But in recent years Unilever has been doing a lot to change public perception and at least appear to work toward sustainability. They were a founding member of the Roundtable on Sustainable Palm Oil and in 2012 announced that its sustainable palm oil target would be reached three years ahead of schedule, as well as promising “100% palm oil from certified traceable sources by 2020.” But a report issued last week by the International Labor Rights Forum and Sawit Watch found ”flagrant disregard for human rights at some of the very plantations the RSPO certifies as ‘sustainable.’” These human rights violations included “labor trafficking, child labor, unprotected work with hazardous chemicals, and long-term abuse of temporary contracts.”

So here we are a week later, on Universal Children’s Day, and Unilver has a new campaign called “Project Sunlight,” which it describes in a press release as appealing to everyone, but particularly parents, “encouraging them to join what Unilever sees as a growing community of people who want to make the world a better place for children and future generations” and “a new initiative to motivate millions of people to adopt more sustainable lifestyles.”

At the center of Ogilvy London’s campaign is the video, directed by Academy Award-winning director Errol Morrisand scored with the worst Pixies cover you’ve ever heard, ”Why Bring A Child Into This World?.” which answers that question by stating that our grandchildren will live in a better place than we do. It’s a slick, well-produced 4:26 clip charged with sentimentality and promise, especially if you’re a new or expectant parent.

Read more

Memac O&M Extends UN Women Campaign with ‘The Autocomplete Truth’

The latest in Dubai-based Memac Ogilvy & Mather’s campaign for United Nations Women is the affecting 1:30 video, “The Autocomplete Truth.” This short video comes on the heels of the virally successful print/online campaign launched this September that attempted to “start a conversation on the major barriers that are in place of women’s economic, political and social empowerment across the globe” — issues central to UN Women.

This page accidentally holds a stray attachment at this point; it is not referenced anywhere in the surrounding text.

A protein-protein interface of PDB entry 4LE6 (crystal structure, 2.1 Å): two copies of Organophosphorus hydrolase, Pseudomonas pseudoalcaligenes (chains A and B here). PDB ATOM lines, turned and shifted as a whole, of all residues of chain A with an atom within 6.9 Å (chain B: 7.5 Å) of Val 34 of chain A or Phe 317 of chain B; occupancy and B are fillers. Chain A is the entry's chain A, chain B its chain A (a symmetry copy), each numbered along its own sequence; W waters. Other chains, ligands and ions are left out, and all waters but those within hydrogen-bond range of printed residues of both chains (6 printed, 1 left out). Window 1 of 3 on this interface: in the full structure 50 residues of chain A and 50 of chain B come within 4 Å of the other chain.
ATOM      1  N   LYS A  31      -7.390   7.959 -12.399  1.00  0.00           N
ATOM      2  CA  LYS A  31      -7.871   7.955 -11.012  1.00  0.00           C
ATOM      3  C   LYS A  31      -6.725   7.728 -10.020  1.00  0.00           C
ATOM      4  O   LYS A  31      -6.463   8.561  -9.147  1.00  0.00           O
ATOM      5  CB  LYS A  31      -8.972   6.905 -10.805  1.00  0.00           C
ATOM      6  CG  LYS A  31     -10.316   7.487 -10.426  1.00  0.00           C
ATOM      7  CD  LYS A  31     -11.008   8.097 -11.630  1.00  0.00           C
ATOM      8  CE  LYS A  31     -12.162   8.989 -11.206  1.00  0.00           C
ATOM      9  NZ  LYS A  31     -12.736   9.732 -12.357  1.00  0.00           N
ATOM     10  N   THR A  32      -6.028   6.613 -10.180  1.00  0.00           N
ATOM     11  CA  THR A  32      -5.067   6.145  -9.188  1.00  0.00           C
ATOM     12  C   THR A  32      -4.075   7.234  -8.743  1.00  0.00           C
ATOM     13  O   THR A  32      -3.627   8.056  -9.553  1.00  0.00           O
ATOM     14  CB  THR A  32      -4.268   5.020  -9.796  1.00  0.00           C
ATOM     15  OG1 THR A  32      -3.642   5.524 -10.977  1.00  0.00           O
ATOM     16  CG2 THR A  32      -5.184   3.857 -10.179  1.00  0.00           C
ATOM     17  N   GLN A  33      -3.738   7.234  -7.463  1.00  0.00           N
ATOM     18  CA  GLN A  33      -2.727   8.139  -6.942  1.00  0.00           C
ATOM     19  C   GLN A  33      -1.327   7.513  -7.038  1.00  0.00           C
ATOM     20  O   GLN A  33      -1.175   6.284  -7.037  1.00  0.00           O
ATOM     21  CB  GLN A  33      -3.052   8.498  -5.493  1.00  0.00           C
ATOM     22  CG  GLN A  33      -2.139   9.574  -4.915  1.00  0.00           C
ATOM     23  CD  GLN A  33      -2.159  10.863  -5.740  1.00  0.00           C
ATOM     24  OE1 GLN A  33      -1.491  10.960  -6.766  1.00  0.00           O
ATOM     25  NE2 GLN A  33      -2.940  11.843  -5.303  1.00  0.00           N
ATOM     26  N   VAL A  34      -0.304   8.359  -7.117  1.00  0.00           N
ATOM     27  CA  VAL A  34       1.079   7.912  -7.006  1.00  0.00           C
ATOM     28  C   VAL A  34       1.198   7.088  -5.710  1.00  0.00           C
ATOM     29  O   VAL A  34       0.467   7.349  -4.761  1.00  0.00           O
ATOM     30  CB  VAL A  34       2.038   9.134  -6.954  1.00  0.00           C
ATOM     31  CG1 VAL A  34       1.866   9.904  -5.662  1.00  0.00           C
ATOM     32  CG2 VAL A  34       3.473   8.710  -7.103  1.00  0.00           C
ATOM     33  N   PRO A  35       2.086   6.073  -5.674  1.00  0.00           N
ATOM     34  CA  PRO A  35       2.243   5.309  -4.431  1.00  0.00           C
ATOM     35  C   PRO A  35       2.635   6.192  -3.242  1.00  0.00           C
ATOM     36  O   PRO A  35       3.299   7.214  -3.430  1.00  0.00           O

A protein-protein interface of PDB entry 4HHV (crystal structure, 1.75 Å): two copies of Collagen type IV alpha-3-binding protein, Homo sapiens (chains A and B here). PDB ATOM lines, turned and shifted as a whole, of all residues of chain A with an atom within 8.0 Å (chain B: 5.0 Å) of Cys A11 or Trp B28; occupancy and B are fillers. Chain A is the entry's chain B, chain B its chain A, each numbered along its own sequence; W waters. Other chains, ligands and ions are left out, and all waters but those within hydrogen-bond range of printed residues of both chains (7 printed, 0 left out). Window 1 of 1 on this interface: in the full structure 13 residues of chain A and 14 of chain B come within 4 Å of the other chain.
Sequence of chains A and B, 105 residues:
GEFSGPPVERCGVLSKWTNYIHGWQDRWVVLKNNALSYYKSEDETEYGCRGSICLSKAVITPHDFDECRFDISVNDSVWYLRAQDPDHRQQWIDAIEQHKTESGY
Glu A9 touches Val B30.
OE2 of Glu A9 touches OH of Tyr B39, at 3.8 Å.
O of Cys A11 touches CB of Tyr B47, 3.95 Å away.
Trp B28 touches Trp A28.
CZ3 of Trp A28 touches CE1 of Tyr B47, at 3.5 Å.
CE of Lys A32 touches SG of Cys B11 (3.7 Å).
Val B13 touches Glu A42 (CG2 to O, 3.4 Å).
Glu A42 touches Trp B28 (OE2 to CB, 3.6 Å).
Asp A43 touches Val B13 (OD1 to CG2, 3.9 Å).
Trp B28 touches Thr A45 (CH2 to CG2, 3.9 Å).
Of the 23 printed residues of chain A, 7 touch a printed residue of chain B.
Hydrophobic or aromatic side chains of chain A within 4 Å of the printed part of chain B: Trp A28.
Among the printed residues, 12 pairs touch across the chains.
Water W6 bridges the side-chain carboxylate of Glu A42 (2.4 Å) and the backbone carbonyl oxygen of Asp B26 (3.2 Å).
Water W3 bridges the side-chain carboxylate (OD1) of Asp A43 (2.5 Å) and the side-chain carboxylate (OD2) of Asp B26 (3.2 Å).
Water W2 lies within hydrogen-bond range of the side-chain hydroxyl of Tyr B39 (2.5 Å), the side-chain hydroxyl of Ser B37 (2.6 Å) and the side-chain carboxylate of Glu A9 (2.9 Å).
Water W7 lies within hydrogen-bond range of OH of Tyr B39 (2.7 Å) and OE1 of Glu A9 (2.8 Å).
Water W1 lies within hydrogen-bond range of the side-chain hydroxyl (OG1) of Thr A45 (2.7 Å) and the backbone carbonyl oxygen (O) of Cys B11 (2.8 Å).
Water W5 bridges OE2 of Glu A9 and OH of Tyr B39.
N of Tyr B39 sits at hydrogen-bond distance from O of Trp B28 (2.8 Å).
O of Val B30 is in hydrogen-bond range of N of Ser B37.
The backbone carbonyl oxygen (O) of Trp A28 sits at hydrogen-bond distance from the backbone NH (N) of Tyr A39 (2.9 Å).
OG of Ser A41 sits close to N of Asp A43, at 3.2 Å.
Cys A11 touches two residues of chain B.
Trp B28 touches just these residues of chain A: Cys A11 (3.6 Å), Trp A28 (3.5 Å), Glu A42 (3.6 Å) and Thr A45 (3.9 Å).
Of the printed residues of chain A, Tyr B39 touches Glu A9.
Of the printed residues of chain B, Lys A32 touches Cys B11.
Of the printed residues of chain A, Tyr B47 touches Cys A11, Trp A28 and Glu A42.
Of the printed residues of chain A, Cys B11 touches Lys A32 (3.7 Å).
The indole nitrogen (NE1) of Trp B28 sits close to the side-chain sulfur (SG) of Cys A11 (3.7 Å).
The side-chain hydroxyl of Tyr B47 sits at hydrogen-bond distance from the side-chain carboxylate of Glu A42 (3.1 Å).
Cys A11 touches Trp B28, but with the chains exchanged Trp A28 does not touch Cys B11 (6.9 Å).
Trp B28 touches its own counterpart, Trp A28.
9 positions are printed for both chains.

“The Autocomplete Truth” began, according to the Memac Ogilvy announce, when the team did a search for the term “women should” and were astounded by the sexist autocorrect results: “women should stay at home,” “women should be slaves,” “women should be in the kitchen,” “women should not speak in church.” The short video begins positively, with a montage of women’s rights achievements from women’s suffrage to Sarah Attar‘s appearance in the 2012 Summer Olympics. Then the video poses the question of where we are today, before answering with the troubling autocomplete results. It comes as a bit of a shock following the optimistic portrayal of women’s rights successes that precedes it, a perfect way to disrupt the impression that society has somehow advanced beyond sexism and illustrate the continued importance of women’s rights campaigns.

Although I don’t question the veracity of the team’s March 9, 2013 Google searches (location obviously has a significant impact on results), I wondered what my own Google search for “Women should” would bring up. The results were a bit more optimistic, with the top results: “women shoulder bags,” “women should be in combat,” “women shoulder exercises,” and “women should be allowed in combat.” I’ll take “shoulder bags” over “should be slaves” any day, of course. However, when I repeated the experiment with some of the other search terms from the print campaign, my results were pretty much in line with the those of the campaign. My “women shouldn’t” search had “go to business school” as the top result, go figure. Pretty depressing stuff, and ample evidence that discrimination against women is still a dominant force in 2013. Misogynistic commenters of AgencySpy, please stay the fuck out of this one.

Damn the Onions: Ogilvy Raises the Bar with New ‘Google Search: Reunion’ Spot